When you travel, if you want to travel light, there are some things you have to change. While it can be easy to get caught up in routines, and it's important to keep some of them intact wherever you go, sometimes you need to switch things up to fit your travel lifestyle. We don't compromise on our strict carry-on only policy unless it's coming back from vacation and checking a bag with our too-many-purchases is less expensive than shipping back the spill over. That being said, we are always looking for ways to pack less and lighter. 

How to take care of your hair on vacation

Now, I'm not willing to have a bad hair day in exchange for more packing space if that's my option, so I'm betting I'm hardly the only one. Want to look your best while still keeping everything in your small bag?

Decant your fave products into smaller containers

This seems like a no-brainer, but some people are still trying to pack full-size products and checking their bags because of it. I'm not going to pay an extra $35 for my shampoo to fly, especially when I'm not going to need a giant bottle of it for a week or two. Washing your hair everyday isn't good for it, unless you're spending all your time in the pool or ocean and need to get the chemicals out. Either way, a 3oz bottle should last you more than two weeks, even with everyday shampooing. Make a run to Target, pick up a selection of travel bottles and jars if your fave products don't come in smaller sizes and decant, decant, decant. Only need a smidge? Use contact cases for things like moisturizer that you need very little of.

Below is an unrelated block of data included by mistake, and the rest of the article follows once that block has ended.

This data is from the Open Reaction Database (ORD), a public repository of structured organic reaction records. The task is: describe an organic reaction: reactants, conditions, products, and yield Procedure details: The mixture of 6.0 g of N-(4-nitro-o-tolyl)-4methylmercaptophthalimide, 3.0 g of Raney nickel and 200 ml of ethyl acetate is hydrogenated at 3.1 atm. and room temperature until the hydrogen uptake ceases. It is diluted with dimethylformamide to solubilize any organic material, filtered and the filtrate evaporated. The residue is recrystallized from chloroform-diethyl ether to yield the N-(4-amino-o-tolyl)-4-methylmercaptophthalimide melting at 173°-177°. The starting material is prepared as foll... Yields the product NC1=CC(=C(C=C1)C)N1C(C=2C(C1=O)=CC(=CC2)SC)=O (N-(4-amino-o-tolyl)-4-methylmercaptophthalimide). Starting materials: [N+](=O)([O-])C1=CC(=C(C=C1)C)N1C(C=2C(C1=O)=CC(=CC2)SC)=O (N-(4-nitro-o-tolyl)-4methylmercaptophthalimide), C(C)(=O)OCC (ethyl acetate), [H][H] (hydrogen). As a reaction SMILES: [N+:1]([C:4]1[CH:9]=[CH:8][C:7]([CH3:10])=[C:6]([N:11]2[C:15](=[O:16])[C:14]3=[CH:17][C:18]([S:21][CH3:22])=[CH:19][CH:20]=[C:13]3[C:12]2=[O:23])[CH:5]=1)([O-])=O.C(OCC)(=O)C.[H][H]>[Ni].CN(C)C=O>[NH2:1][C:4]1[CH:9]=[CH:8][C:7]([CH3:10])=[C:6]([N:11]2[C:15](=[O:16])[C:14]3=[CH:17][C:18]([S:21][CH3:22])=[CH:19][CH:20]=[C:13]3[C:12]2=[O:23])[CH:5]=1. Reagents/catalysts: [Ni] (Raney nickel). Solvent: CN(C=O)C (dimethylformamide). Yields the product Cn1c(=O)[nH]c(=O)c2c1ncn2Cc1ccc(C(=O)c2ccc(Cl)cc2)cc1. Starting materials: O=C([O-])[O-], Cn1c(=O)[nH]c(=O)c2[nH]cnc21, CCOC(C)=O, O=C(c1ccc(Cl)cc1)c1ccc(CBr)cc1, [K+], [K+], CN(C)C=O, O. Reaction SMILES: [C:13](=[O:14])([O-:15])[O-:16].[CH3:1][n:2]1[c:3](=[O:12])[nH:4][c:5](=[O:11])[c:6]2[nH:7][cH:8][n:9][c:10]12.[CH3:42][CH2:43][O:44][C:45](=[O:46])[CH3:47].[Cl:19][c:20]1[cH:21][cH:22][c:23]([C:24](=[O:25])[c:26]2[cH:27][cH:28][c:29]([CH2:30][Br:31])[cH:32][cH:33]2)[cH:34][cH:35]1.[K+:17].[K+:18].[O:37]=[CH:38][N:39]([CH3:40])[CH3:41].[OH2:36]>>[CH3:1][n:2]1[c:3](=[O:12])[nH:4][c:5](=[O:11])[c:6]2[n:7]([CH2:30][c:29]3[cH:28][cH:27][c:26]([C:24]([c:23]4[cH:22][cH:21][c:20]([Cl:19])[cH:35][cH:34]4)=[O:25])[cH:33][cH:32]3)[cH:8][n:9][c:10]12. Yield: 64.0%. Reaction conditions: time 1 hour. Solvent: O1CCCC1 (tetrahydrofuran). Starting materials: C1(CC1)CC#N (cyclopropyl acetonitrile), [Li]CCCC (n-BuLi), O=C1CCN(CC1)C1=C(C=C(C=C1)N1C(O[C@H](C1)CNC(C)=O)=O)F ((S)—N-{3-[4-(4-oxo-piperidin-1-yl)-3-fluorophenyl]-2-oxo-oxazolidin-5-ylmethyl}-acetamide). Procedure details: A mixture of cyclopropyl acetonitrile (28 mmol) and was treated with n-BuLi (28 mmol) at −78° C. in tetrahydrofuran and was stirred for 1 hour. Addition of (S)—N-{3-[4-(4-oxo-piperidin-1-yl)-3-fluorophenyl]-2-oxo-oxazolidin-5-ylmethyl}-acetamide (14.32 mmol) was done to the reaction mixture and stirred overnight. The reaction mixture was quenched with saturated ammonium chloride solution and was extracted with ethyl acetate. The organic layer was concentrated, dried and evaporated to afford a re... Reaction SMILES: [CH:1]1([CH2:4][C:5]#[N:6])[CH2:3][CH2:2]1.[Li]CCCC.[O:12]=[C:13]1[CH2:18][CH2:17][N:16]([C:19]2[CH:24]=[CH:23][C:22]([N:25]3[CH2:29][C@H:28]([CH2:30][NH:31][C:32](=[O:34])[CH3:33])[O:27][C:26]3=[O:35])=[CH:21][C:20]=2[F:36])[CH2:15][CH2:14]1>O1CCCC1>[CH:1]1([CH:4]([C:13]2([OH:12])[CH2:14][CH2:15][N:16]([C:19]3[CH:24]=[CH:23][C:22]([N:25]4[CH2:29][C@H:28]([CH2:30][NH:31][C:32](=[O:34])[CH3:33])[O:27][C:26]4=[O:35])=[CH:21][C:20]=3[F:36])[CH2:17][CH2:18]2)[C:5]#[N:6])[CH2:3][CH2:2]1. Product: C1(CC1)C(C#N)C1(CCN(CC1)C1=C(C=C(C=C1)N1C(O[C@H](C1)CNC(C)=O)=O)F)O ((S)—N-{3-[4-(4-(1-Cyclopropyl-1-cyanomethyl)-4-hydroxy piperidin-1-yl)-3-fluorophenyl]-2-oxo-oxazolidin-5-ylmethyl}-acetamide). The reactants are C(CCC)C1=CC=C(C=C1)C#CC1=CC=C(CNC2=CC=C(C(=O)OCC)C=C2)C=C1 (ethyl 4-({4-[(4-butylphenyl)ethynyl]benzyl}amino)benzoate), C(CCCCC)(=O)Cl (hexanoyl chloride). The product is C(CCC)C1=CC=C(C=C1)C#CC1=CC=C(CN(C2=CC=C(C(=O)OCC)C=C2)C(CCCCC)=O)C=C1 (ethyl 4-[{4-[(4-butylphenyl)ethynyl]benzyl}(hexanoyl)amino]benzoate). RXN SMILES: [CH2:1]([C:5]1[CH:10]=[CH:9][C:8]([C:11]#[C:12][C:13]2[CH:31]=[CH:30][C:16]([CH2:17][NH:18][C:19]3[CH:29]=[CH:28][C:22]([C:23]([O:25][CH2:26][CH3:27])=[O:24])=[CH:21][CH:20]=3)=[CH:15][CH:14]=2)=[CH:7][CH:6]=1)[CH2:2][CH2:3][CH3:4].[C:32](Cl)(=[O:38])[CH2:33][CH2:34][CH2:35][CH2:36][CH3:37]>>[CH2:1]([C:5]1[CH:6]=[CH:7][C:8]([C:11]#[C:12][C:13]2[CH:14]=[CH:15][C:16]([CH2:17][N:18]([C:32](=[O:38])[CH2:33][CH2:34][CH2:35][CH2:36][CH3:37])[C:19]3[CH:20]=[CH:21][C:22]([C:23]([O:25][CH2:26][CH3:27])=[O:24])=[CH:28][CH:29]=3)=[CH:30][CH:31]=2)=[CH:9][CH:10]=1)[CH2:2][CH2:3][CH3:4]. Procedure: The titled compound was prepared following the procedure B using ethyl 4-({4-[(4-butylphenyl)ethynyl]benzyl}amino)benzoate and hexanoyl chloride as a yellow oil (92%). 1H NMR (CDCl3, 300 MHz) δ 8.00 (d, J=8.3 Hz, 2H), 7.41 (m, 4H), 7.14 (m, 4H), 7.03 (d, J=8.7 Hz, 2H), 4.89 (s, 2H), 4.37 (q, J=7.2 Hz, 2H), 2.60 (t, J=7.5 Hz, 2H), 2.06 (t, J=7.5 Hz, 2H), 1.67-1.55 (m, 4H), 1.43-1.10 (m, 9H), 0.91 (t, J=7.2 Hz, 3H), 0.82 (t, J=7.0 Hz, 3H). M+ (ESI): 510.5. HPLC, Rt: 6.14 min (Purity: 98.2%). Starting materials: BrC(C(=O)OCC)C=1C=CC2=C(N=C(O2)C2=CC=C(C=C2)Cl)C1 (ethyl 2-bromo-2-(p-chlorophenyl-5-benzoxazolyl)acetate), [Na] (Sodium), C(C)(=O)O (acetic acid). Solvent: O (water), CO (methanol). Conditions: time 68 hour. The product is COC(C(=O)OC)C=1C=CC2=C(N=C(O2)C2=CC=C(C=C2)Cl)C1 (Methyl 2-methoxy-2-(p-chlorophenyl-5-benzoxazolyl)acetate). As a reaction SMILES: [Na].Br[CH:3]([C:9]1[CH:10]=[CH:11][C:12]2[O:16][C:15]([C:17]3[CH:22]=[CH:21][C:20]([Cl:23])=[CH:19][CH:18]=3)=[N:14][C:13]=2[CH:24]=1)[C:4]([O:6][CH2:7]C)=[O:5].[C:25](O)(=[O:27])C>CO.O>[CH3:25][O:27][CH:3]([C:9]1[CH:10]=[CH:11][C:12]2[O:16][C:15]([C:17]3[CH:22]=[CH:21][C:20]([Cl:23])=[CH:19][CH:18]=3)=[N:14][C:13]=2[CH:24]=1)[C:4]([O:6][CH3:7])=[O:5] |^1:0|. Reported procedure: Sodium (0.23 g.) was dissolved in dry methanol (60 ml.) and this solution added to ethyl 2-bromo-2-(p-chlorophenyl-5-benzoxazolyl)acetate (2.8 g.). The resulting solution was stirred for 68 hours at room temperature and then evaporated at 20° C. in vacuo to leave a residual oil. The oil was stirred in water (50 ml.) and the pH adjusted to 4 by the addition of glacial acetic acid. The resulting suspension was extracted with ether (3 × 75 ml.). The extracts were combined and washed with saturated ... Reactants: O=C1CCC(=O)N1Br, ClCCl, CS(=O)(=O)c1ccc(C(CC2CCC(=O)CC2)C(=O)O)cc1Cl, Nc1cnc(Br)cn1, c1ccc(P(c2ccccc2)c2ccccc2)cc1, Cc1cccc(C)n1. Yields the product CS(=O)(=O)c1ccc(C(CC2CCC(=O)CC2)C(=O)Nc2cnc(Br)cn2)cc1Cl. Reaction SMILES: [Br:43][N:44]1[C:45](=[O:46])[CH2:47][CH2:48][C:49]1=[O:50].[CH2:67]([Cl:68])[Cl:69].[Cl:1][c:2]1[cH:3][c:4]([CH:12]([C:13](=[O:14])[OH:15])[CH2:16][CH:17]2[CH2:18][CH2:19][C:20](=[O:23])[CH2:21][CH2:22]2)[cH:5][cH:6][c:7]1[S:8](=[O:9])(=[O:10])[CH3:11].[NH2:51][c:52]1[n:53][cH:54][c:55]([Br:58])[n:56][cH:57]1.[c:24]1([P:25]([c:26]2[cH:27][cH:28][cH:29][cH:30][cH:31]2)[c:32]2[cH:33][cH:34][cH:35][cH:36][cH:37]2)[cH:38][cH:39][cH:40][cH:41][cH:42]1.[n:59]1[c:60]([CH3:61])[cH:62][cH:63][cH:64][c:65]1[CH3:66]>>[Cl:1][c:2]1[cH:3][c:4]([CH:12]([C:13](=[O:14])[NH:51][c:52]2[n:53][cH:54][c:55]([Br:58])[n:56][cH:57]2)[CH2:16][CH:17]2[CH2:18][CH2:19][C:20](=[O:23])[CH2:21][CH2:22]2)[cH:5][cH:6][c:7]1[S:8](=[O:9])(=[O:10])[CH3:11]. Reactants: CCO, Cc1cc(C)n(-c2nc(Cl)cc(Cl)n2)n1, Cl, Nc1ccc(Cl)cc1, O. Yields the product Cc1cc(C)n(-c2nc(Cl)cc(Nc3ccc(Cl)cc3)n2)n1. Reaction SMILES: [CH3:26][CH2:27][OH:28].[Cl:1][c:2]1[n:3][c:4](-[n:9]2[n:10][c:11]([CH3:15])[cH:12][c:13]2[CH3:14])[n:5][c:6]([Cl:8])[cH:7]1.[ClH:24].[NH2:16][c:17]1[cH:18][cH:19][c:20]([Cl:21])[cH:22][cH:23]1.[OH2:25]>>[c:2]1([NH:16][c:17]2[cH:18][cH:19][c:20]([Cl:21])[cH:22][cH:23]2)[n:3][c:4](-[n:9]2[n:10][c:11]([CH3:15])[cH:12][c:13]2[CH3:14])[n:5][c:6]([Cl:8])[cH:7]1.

Make use of dry shampoo

If you don't know how to break out of the shampoo everyday rut, try a dry shampoo. You can find small spray bottles at your salon or in the hair care aisle of your favorite drugstore. Make your own at home and save money. it's easy. Here's how.

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Switch to shampoo bars

This is a favorite in my travel bag. I save room in my 3-1-1 for more important stuff, like contact solution and moisturizer, by packing a solid shampoo and conditioner. I buy mine from Lush, but they have them at Basin and several other places. They work like soap, but come in a variety of ingredients for different types of hair, just like regular shampoo. A bonus is that they last for a really long time, so you won't have to refill your shampoo after every trip like you might now. Another bonus: no spillage. I hate that.

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Downsize to travel-size hair appliances

Bringing your hair appliances from home is a good idea, since you know how they work and will make you feel better about yourself if you're used to using them all the time. I travel with a straightener by Conair, but not the same one I use everyday. It's large and bulky. Instead, I've opted for the smaller, travel-size one. It actually works better and takes up a heck of a lot less space in my carry-on. I have one that has a rounded edge, so I can use it to straighten or curl. I love a multi-purpose tool. More and more companies are making mini versions of their popular hair care appliances, and it's smart to invest in them, plus you can always keep it packed in your bag, so you don't forget it.

Don't bother taking a blow dryer